Social class, ethnic groups, and gender are the biggest factors that play a role in variation of a language, shaping and molding each aspect of conversations to be unique and diverse. However, one of the biggest, and often most unconscious influences on language change is media. Whether it’s social apps, music, movies, or television, each has had an enormous role to play in shaping our modern version of English by influencing our use of bad language, jargon, dialects, catch phrases, slang, vocabulary, and acronyms. During a recent survey of American families, it was concluded that 95.9% of households in the United States have a television (Nielsen’s National Television Household Universe Estimates, 2017). This means that most of those families have access to a wide array of programs, shows, movies, and documentaries to occupy their free time. Based on a study in 2010, profanity on television has risen almost 70% in the previous five years (Foust, 2010).
This profanity includes the usage of muted f-words, along with many other inappropriate words, which had increased from eleven occurrences in 2005 to nearly three hundred in 2010, and the usage of “anatomical and sexual references”(Foust, 2010), which had increased significantly during the family hour (8:00 pm – 9:00 pm, ET). In a study of 223 American middle school students, one study found that the children “exposed to more profanity-laced TV shows or video games” (Norton, 2011) proved to be more aggressive, physically and verbally, towards their peers. According to the lead researcher on the study, Sarah M. Coyne, none of this information proves that televised coarse language necessarily causes bad behavior, but just bad language in the kids themselves.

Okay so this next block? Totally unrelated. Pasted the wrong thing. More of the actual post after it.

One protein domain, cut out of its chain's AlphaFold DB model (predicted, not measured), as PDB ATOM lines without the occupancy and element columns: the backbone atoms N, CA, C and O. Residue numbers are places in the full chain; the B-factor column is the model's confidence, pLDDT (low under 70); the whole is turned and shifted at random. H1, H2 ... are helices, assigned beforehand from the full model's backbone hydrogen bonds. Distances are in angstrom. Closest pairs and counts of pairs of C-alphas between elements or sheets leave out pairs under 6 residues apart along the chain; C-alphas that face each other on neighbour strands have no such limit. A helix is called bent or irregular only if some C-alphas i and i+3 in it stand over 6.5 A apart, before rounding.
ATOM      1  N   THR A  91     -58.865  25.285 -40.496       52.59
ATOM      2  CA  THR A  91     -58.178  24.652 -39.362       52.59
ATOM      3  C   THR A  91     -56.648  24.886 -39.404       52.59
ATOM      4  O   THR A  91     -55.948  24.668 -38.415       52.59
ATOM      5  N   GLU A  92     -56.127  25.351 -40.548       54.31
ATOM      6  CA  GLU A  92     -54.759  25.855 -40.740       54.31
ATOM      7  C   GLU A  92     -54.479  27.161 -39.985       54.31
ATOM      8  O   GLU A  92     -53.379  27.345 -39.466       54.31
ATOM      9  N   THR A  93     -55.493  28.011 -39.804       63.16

Coyne advises parents to closely monitor what their children are watching and playing, because we tend to become “passive viewers”, meaning that because coarse language is so prevalent in television shows, older viewers begin to tune out profanity when we hear it and forget the impact it could have on younger minds that are still developing their language use (Norton, 2011). In a survey of over 800 individuals in Great Britain, another study found that 68% of the participants believed that profanity in television has risen significantly in the past decade, and 76% believed that this rise is having a negative effect on the public’s use of profanity in casual conversation (Lyle, 2010). Media platforms, such as Vine, Twitter, Instagram, and Facebook often do not censor profanities that are shared by users, further increasing the reach of coarse language, and making it more mainstream than ever before.
This is known as conversational swearing, where expletives are used simply as filler words in sentences and conversations. This is mostly used among adolescents, and according to Timothy Jay, a leading scholar on cursing in the United States, the average teen uses about 85 swear words a day on average. Jay also states that this shift in the use of curse words is “just different, not better or worse. Cursing is a natural behavior learned from family members and the environment; It starts as soon as they learn how to talk. At a young age, they’re attentive to it. When the TV swearing to be funny or when you’re angry, that just draws them right to it.” (Glover, 2008). While media is not the sole influencer of bad language in society, it has definitely helped make it more mainstream and casual than it has been in recent years.